Those with a history of occasional cannabis use exhibited a significant increase in SDLP (standard deviation in lateral positioning) following cannabis inhalation. Occasional users also drove faster than non-users, but not to a degree that reached statistical significance. By contrast, daily users displayed insignificant changes in SDLP following cannabis inhalation and drove at slightly slower speeds.

Authors reported: “In this study of the acute effects of cannabis use on driving performance among participants with a history of using cannabis daily or occasionally, we found evidence for decrements of driving performance in both groups relative to baseline for SDLP, that was of moderate size and statistical significance only in the occasional users. Small, statistically significant decreases in speed were observed in the daily use group.”

The findings are consistent with prior driving performance studies showing that acute cannabis exposure may influence SDLP performance and that more habitual consumers become tolerant to marijuana’s effects on psychomotor skills. By contrast, other studies have shown that the use of cannabis in combination with alcohol can greatly influence psychomotor performance, even among more experienced marijuana consumers.

The study’s findings also reaffirmed that elevated THC/blood levels are not necessarily predictive of either increased adverse driving performance or outcomes. Among daily users, mean THC/blood levels were six-times higher than they were for occasional users, despite only nominal differences in the two groups’ driving performance.

Full text of the study, “Simulated driving performance among daily and occasional cannabis users,” appears in Accident Analysis and Prevention.

Oral Cannabis Preparations Associated with Modest Improvements in Patients with Refractory Migraines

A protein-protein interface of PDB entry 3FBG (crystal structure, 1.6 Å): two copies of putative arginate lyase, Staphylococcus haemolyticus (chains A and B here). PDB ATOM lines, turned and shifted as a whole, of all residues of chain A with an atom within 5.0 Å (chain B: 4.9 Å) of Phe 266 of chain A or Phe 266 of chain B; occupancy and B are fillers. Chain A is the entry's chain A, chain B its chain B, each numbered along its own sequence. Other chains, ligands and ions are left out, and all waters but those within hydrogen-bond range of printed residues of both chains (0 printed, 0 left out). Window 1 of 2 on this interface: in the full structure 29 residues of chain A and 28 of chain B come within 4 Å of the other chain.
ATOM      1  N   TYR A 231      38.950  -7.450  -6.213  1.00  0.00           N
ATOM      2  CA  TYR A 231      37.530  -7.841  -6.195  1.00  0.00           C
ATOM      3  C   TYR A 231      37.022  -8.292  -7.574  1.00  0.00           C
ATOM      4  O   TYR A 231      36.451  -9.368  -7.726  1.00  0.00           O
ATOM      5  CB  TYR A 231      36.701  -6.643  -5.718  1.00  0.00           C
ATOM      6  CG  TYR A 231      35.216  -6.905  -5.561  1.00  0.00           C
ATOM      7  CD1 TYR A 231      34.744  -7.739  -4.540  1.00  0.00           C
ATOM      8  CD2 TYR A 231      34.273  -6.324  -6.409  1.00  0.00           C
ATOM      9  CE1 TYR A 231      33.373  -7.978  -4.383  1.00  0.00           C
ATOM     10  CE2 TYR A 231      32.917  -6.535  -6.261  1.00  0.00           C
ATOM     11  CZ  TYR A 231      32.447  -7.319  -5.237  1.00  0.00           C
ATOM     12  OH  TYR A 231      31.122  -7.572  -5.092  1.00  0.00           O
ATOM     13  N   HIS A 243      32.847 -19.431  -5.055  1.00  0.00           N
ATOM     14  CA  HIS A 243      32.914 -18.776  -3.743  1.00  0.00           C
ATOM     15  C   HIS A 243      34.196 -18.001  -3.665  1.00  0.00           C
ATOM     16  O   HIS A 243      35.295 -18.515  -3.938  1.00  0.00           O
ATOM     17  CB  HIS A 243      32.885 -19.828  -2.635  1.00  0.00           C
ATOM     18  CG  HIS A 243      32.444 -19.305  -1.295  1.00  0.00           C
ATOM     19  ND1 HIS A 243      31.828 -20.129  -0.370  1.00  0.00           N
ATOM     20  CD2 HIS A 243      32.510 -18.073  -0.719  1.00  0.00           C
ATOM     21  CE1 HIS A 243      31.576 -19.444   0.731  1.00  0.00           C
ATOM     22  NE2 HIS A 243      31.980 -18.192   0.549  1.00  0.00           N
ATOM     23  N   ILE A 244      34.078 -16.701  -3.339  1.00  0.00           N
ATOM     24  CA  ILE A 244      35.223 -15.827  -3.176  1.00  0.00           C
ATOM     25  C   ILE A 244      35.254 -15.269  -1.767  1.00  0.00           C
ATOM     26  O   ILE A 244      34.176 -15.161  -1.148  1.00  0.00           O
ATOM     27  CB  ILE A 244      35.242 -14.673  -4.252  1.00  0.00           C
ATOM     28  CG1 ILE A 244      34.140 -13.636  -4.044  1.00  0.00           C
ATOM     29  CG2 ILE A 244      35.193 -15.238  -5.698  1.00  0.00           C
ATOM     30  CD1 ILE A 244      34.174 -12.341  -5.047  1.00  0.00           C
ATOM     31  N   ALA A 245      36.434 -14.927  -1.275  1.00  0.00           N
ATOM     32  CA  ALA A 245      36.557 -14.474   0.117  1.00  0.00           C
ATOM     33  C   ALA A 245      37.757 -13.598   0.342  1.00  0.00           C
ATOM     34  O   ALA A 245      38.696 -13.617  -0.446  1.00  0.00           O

Modena, Italy: The long-term use of oral preparations of herbal cannabis is associated with modest improvements in patients with treatment-resistant migraines, according to observational trial data published in the journal Pain Medicine.

A team of Italian investigators assessed the use of herbal cannabis tinctures in a cohort of 32 patients with chronic, refractory migraines. Subjects took one of three varieties of tinctures (high THC/low CBD, high CBD/low THC, nearly equal rations of THC and CBD) daily for a period of six months.

Inconsistent with several other recent studies – such as those here and here – cannabis use was not associated with any reduction in the number of days during which patients experienced migraines. Consistent with other studies, the use of herbal cannabis tinctures reduced patients pain intensity, their need for prescription analgesics, and their use of prescription migraine rescue medications. Cannabinoid tinctures were also associated with reduced incidences of nausea and vomiting.

Authors concluded: “The observed improvements in the NRS [numeric rating scale] score, AC [analgesic consumption], and NDM [number of days on medication] may suggest a role of the oral cannabinoid preparations in patients with CM and a high analgesic consumption. … In order to clearly establish the real magnitude of the effect of oral cannabinoid preparations in the treatment of CM, randomized, placebo-controlled studies with big samples are needed.”

Several prior studies have reported that those suffering from migraines often turn to cannabis for symptomatic relief, and many patients say that it is more effective than prescription medications.